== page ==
A friend recently confessed that when she was a child, she had a bottle of milk every night before going to sleep – right up until she was six years old.
Six is, well, it’s pretty old to be having a bottle, right?
Yep, it is. But as she explained, she had a pretty rough childhood. Single mum, no dad around. Lots of mum’s boyfriends in the picture, who weren’t exactly a stabilising influence. Mum had an alcohol problem and worked only intermittently and my friend had four brothers and sisters, so life was fairly inconsistent and chaotic.
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“It sounds odd, but having a bottle of milk each night was such a lifeline,” she told me.
“It was something consistent and kind and nurturing that I could count on from my mum every night.”
In that light, it seems kind of lovely. The conversation had come up because we were talking about weaning and breastfeeding and bottles, following an incident in Kmart a few weeks back when a mum was apparently asked by a staff member to cover up when feeding her bub. A breastfeeding ‘sit in’ was arranged in response.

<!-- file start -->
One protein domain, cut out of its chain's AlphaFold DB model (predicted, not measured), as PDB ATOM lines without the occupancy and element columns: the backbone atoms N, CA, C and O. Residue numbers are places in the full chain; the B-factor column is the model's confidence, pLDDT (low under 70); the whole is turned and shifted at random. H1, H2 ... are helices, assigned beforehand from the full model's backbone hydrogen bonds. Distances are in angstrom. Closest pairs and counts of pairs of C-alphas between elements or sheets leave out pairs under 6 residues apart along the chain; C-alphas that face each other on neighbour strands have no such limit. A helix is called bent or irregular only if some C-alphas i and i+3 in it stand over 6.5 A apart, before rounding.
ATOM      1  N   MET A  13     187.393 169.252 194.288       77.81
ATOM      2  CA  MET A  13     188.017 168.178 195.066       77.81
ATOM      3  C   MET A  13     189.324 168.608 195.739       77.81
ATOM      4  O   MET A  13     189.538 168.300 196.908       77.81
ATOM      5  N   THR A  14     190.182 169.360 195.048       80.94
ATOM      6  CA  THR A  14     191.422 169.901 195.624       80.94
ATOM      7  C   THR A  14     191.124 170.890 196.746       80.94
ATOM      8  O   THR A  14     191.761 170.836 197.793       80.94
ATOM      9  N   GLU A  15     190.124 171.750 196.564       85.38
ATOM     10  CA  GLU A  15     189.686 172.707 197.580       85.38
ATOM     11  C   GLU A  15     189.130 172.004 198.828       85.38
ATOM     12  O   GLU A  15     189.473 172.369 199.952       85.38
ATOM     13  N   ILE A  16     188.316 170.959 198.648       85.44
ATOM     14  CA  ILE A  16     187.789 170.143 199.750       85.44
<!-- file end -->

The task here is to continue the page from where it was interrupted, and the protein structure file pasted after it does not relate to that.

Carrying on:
Really? This old chestnut again?
Why don’t we make a new pact: when it comes to raising children, making decisions and living our lives, you do you and I’ll do me, and we can agree to disagree on lots of things. Sound good?
Kmart staff members, and everyone else for that matter, should just look away if they don’t like to see a woman breastfeeding.
And mums: if anyone has anything to say about your breastfeeding, thank them for their opinion and then tell them you’ll kindly continue on as you were.
This is how we did things 30 years ago, and it seemed to work, didn’t it? Back then, my friend went to sleep with a bottle of milk in her gob every night, well into her first grade of school.
If that same story was relayed now, there’d be blog articles and news headlines and debates on TV panel shows and parents ranting “think of the child’s teeth!”
People would be up in arms. Because we all have too much of an opinion these days, and we all relate to things based on our own world view and without knowing the full context.
But in the words of Mark Manson, it’s time to perfect the subtle art of not giving a f*ck.